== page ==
erve the whole as one.
She believed firmly in maintaining the privacy of club life.
The club is a larger home, she said, and we wish to have the immunities and defences of home; therefore we do not wish the public present, even by its attorney, the reporter.
The three following years were important ones to the Howe family.
Lawton's Valley was sold, to our great and lasting grief: and — after a summer spent at Stevens Cottage near Newport — the Doctor bought the place now known as Oak Glen, scarce half a mile from the Valley; a place to become only less dear to the family.
No. 19 Boylston Place was also sold, and he bought No. 32 Mount Vernon Street, a sunny, pleasant house whose spacious rooms and tall windows recalled the Chestnut Street house, always regretted.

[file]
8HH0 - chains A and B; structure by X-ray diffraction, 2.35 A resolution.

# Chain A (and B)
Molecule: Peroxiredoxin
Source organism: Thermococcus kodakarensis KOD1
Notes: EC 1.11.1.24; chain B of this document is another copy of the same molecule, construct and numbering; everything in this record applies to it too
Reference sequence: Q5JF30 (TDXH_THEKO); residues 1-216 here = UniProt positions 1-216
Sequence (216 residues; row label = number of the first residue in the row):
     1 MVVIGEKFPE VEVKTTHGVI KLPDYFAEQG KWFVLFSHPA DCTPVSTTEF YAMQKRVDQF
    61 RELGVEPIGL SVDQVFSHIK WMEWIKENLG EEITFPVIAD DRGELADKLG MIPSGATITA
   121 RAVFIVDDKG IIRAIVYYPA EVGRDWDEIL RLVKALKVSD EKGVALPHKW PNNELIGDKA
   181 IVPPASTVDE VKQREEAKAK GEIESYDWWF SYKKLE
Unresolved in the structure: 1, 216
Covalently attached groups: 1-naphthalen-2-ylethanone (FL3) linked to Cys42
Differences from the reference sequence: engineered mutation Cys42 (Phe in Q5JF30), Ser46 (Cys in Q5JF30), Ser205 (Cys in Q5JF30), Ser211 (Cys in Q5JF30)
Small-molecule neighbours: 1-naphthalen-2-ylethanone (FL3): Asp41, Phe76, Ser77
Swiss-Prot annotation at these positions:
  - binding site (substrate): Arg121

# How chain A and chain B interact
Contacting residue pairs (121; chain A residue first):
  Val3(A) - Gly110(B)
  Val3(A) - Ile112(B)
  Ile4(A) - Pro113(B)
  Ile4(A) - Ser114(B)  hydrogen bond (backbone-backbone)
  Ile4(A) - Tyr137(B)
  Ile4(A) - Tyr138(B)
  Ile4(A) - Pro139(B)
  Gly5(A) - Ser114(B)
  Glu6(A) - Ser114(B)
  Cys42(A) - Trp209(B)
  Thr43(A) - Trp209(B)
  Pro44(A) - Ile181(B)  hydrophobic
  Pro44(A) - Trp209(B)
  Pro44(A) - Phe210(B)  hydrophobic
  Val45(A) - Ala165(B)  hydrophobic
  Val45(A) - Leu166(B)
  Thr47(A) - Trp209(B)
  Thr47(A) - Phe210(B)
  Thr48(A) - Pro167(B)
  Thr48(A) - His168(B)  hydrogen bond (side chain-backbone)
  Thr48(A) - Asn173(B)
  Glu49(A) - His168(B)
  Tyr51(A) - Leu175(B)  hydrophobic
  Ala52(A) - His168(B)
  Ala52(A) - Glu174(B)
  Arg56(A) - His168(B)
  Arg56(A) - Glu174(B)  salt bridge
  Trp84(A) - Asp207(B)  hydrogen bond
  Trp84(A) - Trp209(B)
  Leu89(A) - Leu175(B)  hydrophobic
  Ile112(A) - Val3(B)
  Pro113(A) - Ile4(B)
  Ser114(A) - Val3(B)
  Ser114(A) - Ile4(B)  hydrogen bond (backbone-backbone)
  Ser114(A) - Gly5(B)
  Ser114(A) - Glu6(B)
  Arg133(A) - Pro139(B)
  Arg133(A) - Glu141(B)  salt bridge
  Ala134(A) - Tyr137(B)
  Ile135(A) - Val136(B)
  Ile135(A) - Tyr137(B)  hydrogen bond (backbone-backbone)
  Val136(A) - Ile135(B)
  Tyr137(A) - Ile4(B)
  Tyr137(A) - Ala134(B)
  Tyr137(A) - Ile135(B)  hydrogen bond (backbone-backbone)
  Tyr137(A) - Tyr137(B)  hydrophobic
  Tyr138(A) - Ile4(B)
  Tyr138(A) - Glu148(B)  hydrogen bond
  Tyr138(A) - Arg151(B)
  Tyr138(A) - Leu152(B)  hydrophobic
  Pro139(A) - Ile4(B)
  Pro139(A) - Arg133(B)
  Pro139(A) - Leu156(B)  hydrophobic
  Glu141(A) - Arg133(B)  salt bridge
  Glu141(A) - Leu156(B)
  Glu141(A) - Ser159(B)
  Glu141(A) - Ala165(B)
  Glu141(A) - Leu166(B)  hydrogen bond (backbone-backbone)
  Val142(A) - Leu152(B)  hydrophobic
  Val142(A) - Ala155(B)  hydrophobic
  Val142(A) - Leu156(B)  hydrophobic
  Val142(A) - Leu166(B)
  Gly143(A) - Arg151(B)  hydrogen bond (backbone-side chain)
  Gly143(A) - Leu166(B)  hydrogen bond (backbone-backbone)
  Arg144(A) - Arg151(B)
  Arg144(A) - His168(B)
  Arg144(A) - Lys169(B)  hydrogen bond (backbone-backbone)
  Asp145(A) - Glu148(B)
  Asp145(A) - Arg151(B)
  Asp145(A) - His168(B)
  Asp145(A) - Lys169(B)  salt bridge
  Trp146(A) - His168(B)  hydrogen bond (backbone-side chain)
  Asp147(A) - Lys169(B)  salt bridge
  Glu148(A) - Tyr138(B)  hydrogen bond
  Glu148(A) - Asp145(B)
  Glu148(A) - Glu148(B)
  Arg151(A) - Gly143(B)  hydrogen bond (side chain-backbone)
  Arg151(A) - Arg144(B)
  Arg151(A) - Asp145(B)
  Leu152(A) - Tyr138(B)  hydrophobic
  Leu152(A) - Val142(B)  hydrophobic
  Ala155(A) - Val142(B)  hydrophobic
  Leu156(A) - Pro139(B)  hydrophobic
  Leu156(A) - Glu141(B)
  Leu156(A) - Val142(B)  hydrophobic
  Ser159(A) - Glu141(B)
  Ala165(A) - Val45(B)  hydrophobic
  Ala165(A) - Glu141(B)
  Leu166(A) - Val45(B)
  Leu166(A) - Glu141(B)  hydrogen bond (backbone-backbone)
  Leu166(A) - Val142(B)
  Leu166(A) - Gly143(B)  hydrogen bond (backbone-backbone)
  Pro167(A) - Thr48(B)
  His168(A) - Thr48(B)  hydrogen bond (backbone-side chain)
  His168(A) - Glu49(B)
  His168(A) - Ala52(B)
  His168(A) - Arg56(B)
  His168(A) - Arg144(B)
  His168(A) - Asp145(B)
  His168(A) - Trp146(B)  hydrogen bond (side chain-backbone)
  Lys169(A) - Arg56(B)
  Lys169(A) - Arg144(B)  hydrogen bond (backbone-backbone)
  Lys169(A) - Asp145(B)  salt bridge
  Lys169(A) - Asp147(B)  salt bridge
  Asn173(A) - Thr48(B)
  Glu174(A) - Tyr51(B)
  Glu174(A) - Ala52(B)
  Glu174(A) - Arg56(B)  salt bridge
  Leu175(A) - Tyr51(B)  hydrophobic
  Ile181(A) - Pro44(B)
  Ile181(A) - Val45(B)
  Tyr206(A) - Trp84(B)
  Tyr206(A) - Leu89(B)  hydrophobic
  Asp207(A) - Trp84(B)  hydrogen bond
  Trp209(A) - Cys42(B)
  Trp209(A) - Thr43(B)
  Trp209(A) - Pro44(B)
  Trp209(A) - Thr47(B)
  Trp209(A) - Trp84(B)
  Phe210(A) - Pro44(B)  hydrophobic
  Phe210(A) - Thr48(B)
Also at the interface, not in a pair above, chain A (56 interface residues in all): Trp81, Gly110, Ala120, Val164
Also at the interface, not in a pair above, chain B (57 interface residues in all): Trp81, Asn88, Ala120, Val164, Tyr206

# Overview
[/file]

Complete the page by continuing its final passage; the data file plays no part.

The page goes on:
Here life circled ever faster and faster, fuller and fuller.
Our father, though beginning to feel the weight of years, had not yet begun to take in sail, but continued to pile labor on labor, adding the new whi
stone comb, and they 'plauded and 'plauded, and I sat, grinning like a chessy cat, oh!
so welly pleased.
[Oak Glen.] Despite my severe fatigue went in town to church; desired in my mind to have some good abiding thought given me to wored it, coming in sight of a better vein and to-day, not without prayerful effort, I got it about ready, D. G.
To Maud Oak Glen, August 27, 1894.
... An interesting French gentleman has been giving readings at Mrs. Coleman's. He read us Corneillde the closing address, full of good sense, sentiment and wit — a wonderful man for eighty-two years of age.
To Laura Oak Glen, September 6, 1894.
Q. What has been your mother's treatment of you latterly?
Ans. Quite devilish, thank you. have kissed each other.
This thought also came to me: Oh, God, no kingdom is worth praying for but thine.
To Laura Oak Glen, August 2, 1895. Dearest Pidge, also Midge,
... I will condescend to inform you that I am well, that Flossy is very